The reward for this sort of childish perseverance was supposed to be a steady job, a good paycheck, a house with an outrageous mortgage, maybe a pet or two. As my friends and I finally settled into this pattern baby pictures started popping up on Facebook. We picked out strollers. We struggled with decision about daycare. Then a couple years went by (or seventeen months in the case of Emmaline).
I thought we had it figured out. It's unfortunate that 10% of our monthly budget goes to paying my student loans, but that's the cost of doing business as they say. Take a deep breath and move on.
But then my friends started saying they weren't sure they could afford another child. Not one friend, not two. Many. And not a third or fourth child. A second.
How is it possible that smart people, hard working people, people who have gone to schools like Harvard and Princeton and Yale and Stanford and who have gotten jobs as doctors and lawyers and business administrators are so strapped for cash on a month to month basis that they are not sure there will be enough left over to see the next munchkin fed and clothed and housed?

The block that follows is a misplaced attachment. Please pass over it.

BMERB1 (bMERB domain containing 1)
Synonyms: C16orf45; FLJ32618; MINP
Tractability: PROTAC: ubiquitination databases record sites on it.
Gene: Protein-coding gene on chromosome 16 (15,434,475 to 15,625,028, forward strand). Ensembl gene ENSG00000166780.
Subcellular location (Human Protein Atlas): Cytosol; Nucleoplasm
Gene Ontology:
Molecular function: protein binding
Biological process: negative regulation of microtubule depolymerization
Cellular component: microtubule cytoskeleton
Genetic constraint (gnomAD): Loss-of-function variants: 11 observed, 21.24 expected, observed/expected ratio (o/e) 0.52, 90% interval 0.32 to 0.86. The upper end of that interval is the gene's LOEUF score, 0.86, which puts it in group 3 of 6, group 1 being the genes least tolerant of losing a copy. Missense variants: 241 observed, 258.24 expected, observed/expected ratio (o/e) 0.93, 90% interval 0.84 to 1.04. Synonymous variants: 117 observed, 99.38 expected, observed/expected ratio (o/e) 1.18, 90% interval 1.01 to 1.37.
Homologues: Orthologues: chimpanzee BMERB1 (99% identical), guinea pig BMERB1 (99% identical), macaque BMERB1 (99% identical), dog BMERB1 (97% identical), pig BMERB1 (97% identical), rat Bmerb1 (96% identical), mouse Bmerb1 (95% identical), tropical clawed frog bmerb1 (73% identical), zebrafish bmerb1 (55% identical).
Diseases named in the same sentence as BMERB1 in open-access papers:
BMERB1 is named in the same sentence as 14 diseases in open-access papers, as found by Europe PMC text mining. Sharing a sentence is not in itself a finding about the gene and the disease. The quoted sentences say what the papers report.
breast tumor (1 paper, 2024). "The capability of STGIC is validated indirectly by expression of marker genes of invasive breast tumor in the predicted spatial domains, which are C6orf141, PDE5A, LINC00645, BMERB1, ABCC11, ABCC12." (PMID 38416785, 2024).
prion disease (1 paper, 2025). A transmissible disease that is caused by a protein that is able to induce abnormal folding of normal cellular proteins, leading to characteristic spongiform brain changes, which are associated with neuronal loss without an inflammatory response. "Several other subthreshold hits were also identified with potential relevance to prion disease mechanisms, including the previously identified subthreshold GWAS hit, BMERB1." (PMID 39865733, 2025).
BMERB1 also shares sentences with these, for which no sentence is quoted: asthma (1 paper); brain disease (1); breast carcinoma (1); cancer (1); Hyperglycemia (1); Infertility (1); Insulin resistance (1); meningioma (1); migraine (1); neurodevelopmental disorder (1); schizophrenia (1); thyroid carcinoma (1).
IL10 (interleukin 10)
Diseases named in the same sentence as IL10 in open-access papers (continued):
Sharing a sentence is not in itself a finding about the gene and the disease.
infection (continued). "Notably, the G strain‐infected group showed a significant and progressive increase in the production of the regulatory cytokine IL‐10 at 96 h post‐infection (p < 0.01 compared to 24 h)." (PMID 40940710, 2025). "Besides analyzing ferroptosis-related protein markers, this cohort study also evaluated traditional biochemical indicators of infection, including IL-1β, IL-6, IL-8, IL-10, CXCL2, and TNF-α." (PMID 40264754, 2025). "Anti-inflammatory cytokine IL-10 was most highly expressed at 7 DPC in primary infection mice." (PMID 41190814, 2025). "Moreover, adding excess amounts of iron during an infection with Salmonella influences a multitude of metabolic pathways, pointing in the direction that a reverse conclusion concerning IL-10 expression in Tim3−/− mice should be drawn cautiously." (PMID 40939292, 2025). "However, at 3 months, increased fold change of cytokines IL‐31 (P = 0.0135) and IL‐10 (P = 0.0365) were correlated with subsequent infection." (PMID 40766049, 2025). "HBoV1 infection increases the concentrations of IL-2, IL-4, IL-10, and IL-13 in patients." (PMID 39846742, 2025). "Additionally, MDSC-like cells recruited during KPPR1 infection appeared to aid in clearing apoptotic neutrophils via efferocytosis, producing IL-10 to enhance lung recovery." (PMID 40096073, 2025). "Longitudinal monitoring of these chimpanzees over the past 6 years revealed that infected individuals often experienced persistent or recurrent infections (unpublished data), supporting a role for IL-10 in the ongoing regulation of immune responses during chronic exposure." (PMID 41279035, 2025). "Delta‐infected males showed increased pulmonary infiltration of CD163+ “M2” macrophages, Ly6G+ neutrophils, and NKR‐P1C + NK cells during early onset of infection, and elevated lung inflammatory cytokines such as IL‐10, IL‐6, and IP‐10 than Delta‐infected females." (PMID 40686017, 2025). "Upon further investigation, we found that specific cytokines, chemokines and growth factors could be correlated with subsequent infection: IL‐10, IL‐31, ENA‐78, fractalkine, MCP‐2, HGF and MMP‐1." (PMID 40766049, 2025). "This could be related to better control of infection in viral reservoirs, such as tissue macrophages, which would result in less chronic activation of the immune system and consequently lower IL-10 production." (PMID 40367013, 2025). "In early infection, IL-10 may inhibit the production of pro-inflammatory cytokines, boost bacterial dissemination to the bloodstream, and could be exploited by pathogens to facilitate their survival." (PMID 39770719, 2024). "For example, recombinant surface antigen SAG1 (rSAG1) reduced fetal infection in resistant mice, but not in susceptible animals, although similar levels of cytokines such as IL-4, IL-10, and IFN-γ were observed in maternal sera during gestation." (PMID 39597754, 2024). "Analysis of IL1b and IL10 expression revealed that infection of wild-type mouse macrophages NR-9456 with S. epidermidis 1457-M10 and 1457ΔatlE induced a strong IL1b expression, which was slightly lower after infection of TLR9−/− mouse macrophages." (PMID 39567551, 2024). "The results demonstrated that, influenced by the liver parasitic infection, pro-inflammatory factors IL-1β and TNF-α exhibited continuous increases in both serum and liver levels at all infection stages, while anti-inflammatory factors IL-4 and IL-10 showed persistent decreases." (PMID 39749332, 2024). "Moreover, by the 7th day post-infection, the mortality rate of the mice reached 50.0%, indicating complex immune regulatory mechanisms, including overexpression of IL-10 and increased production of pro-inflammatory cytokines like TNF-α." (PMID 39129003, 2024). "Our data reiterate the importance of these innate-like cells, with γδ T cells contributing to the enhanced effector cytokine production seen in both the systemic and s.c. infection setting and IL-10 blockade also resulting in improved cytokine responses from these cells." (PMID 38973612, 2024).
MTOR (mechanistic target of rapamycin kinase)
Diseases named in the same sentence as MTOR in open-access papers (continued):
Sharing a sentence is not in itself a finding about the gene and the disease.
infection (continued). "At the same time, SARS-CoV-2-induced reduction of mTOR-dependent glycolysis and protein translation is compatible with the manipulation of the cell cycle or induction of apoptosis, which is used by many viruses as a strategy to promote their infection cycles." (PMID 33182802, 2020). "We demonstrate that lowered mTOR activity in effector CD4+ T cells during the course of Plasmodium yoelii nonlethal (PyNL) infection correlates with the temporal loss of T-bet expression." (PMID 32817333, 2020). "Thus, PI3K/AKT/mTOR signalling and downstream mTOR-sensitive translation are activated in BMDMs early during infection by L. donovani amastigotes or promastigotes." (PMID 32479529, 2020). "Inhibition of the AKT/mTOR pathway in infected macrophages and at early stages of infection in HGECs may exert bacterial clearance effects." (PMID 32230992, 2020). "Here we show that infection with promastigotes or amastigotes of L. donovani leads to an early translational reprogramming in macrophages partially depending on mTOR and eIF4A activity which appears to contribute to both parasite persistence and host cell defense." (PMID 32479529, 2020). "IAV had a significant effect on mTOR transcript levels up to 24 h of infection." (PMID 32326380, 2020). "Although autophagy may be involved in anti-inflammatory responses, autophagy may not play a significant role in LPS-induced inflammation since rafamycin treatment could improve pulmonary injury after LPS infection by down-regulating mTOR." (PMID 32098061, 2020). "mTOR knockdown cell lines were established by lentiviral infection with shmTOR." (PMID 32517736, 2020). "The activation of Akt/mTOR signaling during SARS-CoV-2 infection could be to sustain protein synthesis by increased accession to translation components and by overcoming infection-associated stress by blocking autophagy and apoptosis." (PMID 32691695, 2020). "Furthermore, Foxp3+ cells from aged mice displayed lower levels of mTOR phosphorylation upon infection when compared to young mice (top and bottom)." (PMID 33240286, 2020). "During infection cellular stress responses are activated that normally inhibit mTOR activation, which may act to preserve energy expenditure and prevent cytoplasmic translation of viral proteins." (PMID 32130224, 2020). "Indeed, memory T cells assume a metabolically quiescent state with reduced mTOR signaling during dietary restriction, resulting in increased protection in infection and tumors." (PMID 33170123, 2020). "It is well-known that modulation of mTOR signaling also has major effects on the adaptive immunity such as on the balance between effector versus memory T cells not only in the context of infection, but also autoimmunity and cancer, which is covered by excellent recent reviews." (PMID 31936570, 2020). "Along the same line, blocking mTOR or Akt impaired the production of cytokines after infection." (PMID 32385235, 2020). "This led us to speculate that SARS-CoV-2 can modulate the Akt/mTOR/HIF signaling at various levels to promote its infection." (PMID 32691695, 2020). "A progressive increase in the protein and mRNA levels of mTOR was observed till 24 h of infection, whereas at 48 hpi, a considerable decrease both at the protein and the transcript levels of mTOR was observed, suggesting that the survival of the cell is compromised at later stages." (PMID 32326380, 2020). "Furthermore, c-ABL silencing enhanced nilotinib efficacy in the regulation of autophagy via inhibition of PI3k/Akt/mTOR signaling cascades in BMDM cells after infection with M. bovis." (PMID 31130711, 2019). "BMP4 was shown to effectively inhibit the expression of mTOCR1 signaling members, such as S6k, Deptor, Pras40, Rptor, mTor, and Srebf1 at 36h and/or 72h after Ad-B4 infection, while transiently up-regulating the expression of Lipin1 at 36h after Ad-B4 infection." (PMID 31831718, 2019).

Times are tough, certainly. We moved into one or two bedroom apartments. Maybe we even bought these as condos. The market crashed. Our salaries stagnated. The home that was meant to be temporary starts to be a little more permanent. So these friends, these people who get up and go to work every day at jobs they spent years becoming qualified for, are reassessing just what it means to have enough.
Enough toys - fewer to pick up, I say. Enough clothes - require less drawer space, one might suggest. Enough space - the more the merrier, our parents might have believed.
Many of us did share bedrooms when we were younger. But it's not the way we assumed we would operate when we had our own children. Why? Where is it written that you need a four bedroom house in the suburbs in order to have your 2.4 kids?
Is this why the new average number of children per households is only 1.83?
Demographics change for a number of reasons and there are many factors that contribute to that trend.
Birth control, at least until the Republican Congress has finished waging it's war against women, is more available than it once was. Houses are expensive. Daycare is expensive. We all know these things to be true. Having strong armed my own parents into early retirement to rescue us from this very dilemma I cannot pretend that there is any easy answer. But neither do I think we necessarily need to give up the dream entirely if that dream includes another child, only readjust it a bit.
In the meantime, might I suggest bunk beds. I think bunk beds could really be fun.